by Favour Afolabi
“…On and on they go, the self-described patriots, self-appointed Stockholm Syndromed defenders of the status quo. One bla here, one bla there, another bla here, and yet another bla there. Bla bla bla all day long on social media, doing the work of Reno Omokri, Reuben Abati, and Doyin Okupe for them. At least those ones are paid to sell puff and powder to the people but what about the army of content and satisfied patriots they instrumentalize in their own oppression?” – Pius Adesanmi
I have a couple of confessions to make as I write this.
I ‘no fit compete with the big big oyinbos wey Pius use inside his article’. Neither am I as well read a philosopher as he is with all the theories/hypotheses/examples he provided in the article.
I have also not lived outside of Nigeria – in fact I am the very opposite of what you would call a Diasporan, I would rather describe myself as a Homeporan.
In the entire 37 years that I have lived in Nigeria I have never received the sort of Environmental Health and Safety (EHS) office letter that Adesanmi described in his article. Such things are alien here; what you have here are friends warning you of such things in person.
I have never lived anywhere that power supply was constant; I have never in my entire 15 years of running my own business been able to access a single digit loan from any bank; I don’t pay weekly or monthly rentals at my residential or office abodes rather I must fork out 1-2 year rentals depending on the timing of the lease; I have never been able to use the services of a general hospital for myself, my wife or my 4 children ranging between the ages of 6 and 11; I have never considered having my kids attend a public school meaning that I’ve had to cough out crazy amounts of monies to school them. In fact in this regard – I and my wife are considered one of the only two “mighty men families” at the school located around Omole/Agidingbi axis of Ikeja who can afford to have 4 children in this same school at the same time!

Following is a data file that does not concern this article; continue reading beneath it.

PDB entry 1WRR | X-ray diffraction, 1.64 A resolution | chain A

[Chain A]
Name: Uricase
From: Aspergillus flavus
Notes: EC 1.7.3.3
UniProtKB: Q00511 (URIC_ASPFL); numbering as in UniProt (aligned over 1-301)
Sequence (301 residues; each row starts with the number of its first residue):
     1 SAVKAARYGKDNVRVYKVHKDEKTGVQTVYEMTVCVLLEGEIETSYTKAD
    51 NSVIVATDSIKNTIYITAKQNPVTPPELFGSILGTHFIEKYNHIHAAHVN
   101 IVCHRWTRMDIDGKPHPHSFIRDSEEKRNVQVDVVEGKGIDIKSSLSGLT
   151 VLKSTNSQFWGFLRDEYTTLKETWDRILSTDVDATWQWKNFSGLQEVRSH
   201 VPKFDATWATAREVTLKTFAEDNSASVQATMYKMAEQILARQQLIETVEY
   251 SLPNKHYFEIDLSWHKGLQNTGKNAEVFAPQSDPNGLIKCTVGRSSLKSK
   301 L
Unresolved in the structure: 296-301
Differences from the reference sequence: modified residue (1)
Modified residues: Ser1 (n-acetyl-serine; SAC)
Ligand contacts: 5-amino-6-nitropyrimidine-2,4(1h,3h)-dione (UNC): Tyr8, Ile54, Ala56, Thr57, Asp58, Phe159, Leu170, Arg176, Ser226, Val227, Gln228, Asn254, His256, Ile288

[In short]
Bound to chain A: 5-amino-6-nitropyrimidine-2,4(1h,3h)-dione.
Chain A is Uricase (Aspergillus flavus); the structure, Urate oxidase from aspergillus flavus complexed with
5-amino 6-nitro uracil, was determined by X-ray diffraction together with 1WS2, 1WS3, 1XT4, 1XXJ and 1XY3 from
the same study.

But before Pius and his admirers begin to think that I am only able to do this because I work for Goodluck Jonathan, I should provide them with some context here.
My children have been attending this same school for 6 years – which was way back during the Obasanjo administration – and I have had to sell 3 cars from time to time to keep my kids in this school.
The proprietress of the school has routinely used me and my family to encourage parents in the school having become an “adopted Aunty of mine.” She knew how and when I conducted “those 3 transactions” at different times to be able to have my children continue to attend this school and I have never for once considered moving them to cheaper schools at any time because I insisted that I won’t reduce the standard of education they already get as much as many other parents in the same school have had to do that.
My story and life journey therefore seems completely different from the world that Pius and the estimated 10 million Nigerians that live in the Diaspora are used to.
My kids have never been to Disneyland; they are not used to the experience of sprawling Walmart locations and until the Palms Shopping Mall Lekki came to the market a few years ago, they had never visited such a place. I therefore needed to beg them not to “disgrace me” while taking them on their first trip to the place a few years ago. Well trust my over-energized children – they made sure not to keep to their side of the invisible contract.
I, my wife and children have also never been on one of those electric trains or underground transportation systems; in fact I am now wondering how to contain my kids the day I take them to use the ones about to be launched by the Fashola administration on the Lagos-Badagry Expressway.
I can go on and on about how “I am a certified bush man” in the definitions of a modern world.
Yet if you go through this “my mockery-based yet true life story lamentations” you would have thought that my singular biggest dream or objective for the next couple of years is “to move my family out of Nigeria to America, or the United Kingdom or at least South Africa” I am sorry to disappoint you: It’s not quite so. I have no foreseeable plans to jettison Nigeria for life outside of these shores.
Here is the thing – folks like Pius who describe others like myself as self-appointed Stockholm Syndromed defenders of the status quo do not know a lot of things that they assume they do.
Despite their much vaunted scholarship, they refuse to get it that even until the rapture the number of Africans that would ever set foot outside of the continent would still be less than 10% of the population of same – and that such would be the case with Latin America, Asia, and India – the bulk of which make up the hugest chunk of what you’ll call the developing or third world.
They refuse to understand that there would still be a huge percentage of Nigerians who would rather stay closer to their traditions; their ways of life; their food; their mode of entertainment; and yes some Nigerians would still treasure the sanctity of being able to practice their faith and beliefs in a saner clime than leave the continent for life abroad despite all the advancements of such climes and despite all the stress that comes along with living at home. Some people cannot just be offered anything to make them leave.